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The complex of Djoser at Saqqara is one of the oldest known structures to have been constructed completely with natural stone. It was built at the beginning of the third dynasty, around 2625 BC, and was intended as a funerary complex for king Djoser.

View of the Djoser Step-Pyramid

A limestone wall of 10.5 metres high and enclosing an area of 1.5 hectares surrounds the complex. A recessed panelling motif is used to decorate the wall. This motif is known as the serekh or "palace fašade" motif and was mainly used in a royal context. Protruding bastions are reminiscent of towers in strongholds or fortresses. The complex is entered through a narrow door in the southeast part of the enclosure wall.

Entrance to the Djoser Complex

The entrance already reveals an important feature of the architecture of Djoser's complex: each part of the structure was inspired on existing, mudbrick and wooden structures. The decoration of the entrance hall's ceiling is an imitation of rounded wooden beams. Immediately after the entrance the stone is cut to resemble an open wooden door.

The entrance hall itself is a long narrow passage flanked by high pillars. The fact that the pillars are connected to the outer walls of the entrance hall indicates that they do not have a supporting function. The pillars themselves are meant to resemble several stems of papyrus plants tied together. The entrance hall opens into a vestibule with four pillars that again do not have a supporting function.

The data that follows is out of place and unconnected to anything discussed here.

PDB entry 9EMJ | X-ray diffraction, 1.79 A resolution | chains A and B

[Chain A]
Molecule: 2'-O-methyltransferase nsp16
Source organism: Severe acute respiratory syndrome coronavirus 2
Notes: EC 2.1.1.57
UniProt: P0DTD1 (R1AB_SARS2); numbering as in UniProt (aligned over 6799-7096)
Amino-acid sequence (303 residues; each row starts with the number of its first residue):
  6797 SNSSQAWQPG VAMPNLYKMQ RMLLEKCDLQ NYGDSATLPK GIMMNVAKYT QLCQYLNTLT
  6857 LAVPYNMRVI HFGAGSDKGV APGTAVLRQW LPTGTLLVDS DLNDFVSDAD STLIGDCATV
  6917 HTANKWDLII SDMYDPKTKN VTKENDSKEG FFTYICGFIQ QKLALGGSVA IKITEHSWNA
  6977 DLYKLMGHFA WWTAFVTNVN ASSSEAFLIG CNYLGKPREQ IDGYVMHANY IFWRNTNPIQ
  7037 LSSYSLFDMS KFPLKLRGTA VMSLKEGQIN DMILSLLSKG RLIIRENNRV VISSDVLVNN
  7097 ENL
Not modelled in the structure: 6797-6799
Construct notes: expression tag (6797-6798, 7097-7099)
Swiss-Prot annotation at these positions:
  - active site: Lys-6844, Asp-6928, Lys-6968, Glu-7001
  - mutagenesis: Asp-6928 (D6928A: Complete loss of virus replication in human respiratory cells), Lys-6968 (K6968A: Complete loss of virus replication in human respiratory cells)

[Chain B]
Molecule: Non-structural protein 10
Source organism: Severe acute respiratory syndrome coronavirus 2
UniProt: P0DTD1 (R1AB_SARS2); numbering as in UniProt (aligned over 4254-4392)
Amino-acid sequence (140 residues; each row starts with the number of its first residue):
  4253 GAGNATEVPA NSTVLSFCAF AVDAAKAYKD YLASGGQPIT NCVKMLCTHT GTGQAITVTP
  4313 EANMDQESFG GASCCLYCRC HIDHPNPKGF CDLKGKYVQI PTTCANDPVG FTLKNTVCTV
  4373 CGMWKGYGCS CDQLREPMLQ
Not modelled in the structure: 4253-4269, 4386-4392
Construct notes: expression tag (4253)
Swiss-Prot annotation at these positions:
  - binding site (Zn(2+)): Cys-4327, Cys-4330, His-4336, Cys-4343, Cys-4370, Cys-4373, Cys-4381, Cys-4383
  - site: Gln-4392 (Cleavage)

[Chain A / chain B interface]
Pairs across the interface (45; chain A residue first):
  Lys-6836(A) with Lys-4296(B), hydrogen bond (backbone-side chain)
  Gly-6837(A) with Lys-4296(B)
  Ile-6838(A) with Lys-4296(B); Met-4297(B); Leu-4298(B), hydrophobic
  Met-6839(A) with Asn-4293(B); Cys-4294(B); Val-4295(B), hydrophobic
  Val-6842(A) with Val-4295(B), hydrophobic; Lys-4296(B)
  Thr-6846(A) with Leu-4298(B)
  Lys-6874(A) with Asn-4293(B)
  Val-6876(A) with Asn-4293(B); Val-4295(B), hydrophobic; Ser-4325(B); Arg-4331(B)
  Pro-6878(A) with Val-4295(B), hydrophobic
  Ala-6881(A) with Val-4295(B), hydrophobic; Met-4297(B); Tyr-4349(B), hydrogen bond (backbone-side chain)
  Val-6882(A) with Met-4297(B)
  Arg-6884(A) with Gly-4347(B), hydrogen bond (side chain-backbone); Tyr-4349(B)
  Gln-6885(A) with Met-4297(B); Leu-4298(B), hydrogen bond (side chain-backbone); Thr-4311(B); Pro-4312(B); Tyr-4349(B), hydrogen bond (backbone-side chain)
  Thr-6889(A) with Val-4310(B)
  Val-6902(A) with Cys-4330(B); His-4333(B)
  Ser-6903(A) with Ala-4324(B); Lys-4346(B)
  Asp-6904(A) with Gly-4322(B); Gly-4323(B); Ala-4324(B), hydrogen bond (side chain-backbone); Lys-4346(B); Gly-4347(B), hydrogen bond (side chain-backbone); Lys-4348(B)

The exit of the vestibule is marked by a stone imitation of an open door. This door opens onto a large open court, the so-called "South Court".

The walls around this court are dressed with fine limestone, parts of which are still visible today. The recessed panelling motif on this wall is similar to that on the outside of the enclosure wall, but on the inside of the complex, there are no bastions.

One of the pillars situated in the entrance

Against the south part of the enclosure wall and immediately facing the Entrance Hall, a wall, forming an angular projection into the court, was decorated with recessed panels, topped by small drums (suggesting rolled reed-mats), and a frieze of uraei. On its north face, a small blocked entrance can be found. The interior of this building is completely filled with rubble, a feature that is prominent in the complex. It is obvious that the building was not intended for daily use by mere mortals. This building has been interpreted as a copy of a chapel.
(Jacques Kinnaer)

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